December 4, 2012 by Tess Riley
Two years ago today, 9 of us were superglued to Topshop in protest against tax avoidance, part of a national day of action that saw people around the UK express their rage at the ‘no alternative to the cuts’ rhetoric in the face of large-scale corporate tax avoidance…
We were showing that there are alternatives, and getting the likes of Sir Philip Green and Vodafone to pay the taxes they owe to HMRC is a good start.
Two years on, the likes of Amazon, Google and Star*ucks have also been in the avoidance spotlight, tax justice hits the headlines on a regular basis, high-level discussions are taking place on anti tax-avoidance measures and tax avoidance is no longer the poorly-understood (deliberately hush hush) subject it once was.
There are a lot of people to thank – from the Tax Justice Network and Richard Murphy to the UK Uncut activists, people out on the streets and those whose jobs and livelihoods are being directly affected by the cuts.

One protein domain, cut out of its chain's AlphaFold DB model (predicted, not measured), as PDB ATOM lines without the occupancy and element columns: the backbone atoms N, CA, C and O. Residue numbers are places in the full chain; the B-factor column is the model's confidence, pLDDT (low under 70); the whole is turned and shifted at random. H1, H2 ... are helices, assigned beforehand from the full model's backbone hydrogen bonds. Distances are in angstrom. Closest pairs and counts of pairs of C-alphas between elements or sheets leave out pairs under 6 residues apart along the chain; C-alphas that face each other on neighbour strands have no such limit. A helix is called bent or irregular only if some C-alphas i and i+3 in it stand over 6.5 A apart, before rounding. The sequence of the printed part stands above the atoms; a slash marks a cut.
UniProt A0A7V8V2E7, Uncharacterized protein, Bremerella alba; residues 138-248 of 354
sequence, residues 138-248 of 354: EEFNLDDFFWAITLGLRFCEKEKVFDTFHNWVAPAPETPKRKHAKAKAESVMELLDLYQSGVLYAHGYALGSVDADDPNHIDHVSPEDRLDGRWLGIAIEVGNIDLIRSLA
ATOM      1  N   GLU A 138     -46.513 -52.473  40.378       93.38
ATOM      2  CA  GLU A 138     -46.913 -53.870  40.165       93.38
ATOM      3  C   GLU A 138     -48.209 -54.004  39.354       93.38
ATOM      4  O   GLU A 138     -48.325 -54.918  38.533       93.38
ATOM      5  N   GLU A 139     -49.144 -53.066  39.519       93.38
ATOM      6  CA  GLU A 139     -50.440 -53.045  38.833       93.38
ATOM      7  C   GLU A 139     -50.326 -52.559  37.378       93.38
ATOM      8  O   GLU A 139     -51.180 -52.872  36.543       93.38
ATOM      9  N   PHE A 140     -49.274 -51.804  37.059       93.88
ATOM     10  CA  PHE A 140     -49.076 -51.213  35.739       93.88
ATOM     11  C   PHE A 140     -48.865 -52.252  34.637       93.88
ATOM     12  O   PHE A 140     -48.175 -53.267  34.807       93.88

Sadly, there are a lot more people badly feeling the cuts in public spending and George Osborne hasn’t finished yet. He’s acknowledged the cuts aren’t resulting in the economic recovery he predicted and so… he wants to cut further. George, you know the old saying – “once in a hole…”. [oh wait, let’s rephrase: “George, you are a hole”.]
Except stop digging he won’t. Because the cuts are about something much bigger. Yes, the public deficit is pretty big in and of itself thank you very much (while we’re on the subject, let us not forget the derivatives crash that saw the banks force an £800 billion bailout on the taxpayer) but this is about ideology: the austerity measures are not the only answer to debt, they are born out of an ideological position that believes that private enterprise will solve our problems and the state is just getting in the way. Privatisation, market forces, free trade and unhindered growth – these are the sorts of phrases that make the beady eyes of Osborne et al light up.
Yet it’s not working George. Public services are vital to our communities, Starbucks, the BBC and the Student Loans Company channeling profits offshore is not. Simples.
So, as I’ve said before, let’s remember who the real criminals are around here. Next time, maybe try locking up Sir Philip Green in a cell for night or two and see what he has to say for himself.